York libraries work to introduce more children to the love of books
York County Libraries launched its 15th year of Grade One At the Library, or GOAL, a program to get a library card in every first grader’s hands.
Jaclyn Cassidy, the system's youth services director, said the program's aim is to supply 3,000 of the roughly 5,500 first graders across the county with a library card this fall.
"Once we get those children through the doors of the library, their world opens up,” she said, explaining that it is best to introduce children to the library when they are young.
Cassidy said this is an age group where reading changes for the children as they start to mostly read on their own, rather than adults reading to them.
“This is when reading explodes for young children,” she said, adding the students are starting to decode words by themselves.
GOAL author Tony Fredericks, a nonfiction and children's author and former professor at York College, said first grade is the first time the students come into contact with academics and formal reading skills.
“Books in the hands of a 6-year-old is a marvelous concept,” he said, explaining if children's authors did their job right, the children will learn there is a whole world to explore.
He said books help the children want to explore, research questions and create questions.
“Reading books to kids and making books available to kids is one of the most positive ways we could get kids out on a road to academic success," Fredericks said.
If the students have a card, they can start picking out books they are interested in, such as Mo Williams’ "Elephant and Piggie" series, which Cassidy said is a popular series and great for beginning readers. She said other popular books can include favorite TV characters or maybe a favorite from the parents’ childhood.
Since the program started in 2008, the library has given out a total of 38,785 library cards to first graders.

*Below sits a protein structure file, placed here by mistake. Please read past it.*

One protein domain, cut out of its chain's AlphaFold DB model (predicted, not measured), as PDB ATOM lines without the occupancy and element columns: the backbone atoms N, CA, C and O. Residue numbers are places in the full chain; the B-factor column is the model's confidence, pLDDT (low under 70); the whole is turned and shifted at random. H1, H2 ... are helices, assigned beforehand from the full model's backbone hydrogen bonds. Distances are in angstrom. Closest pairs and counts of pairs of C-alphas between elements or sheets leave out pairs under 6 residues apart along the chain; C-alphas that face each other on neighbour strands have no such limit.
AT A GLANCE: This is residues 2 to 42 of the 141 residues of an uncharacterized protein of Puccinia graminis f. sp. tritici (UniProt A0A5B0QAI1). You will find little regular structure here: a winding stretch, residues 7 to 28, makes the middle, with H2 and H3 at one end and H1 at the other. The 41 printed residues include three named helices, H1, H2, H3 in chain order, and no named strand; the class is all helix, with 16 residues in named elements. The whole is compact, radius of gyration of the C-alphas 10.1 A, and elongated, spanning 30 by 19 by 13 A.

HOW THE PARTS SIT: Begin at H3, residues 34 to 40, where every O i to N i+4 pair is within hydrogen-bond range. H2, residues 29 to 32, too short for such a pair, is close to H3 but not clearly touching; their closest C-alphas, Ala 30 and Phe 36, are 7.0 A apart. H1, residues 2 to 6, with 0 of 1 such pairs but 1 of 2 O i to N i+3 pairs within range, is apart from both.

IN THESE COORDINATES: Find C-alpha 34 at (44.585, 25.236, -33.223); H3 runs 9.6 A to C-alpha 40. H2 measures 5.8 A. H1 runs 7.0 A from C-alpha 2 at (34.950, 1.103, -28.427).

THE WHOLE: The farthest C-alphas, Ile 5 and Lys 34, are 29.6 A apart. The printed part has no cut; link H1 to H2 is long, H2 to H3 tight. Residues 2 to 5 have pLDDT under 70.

Schools are sending letters and applications home with the children for parents to fill out.
Cassidy said the library will collect the applications through mid-October and mail the cards to the children’s homes. She added the cards are already starting to mail out.
Once the child receives the card, they can start browsing the library’s books.
In addition to physical books, the library has digital offerings including books, audiobooks and storybook videos.
Cassidy said the library will give children prizes such as pencils, frisbees and a free book by Fredericks called "Tall Tall Tree," the first three times they visit the library.
Fredericks will sign books and read stories at 10 a.m. Nov. 12 at Dover Area Community Library, 3700-3 Davidsburg Road, to celebrate the participants and their families.
He believes if his passion can shine through his work, then the readers will experience the same passion. Then the parents and the teachers will also be able to project that same amount of passion when they read aloud.
“I want kids to discover some things on their own, ask their own questions and pursue their interests,” Fredericks said.
— Reach Meredith Willse at email@example.com or on Twitter at @MeredithWillse.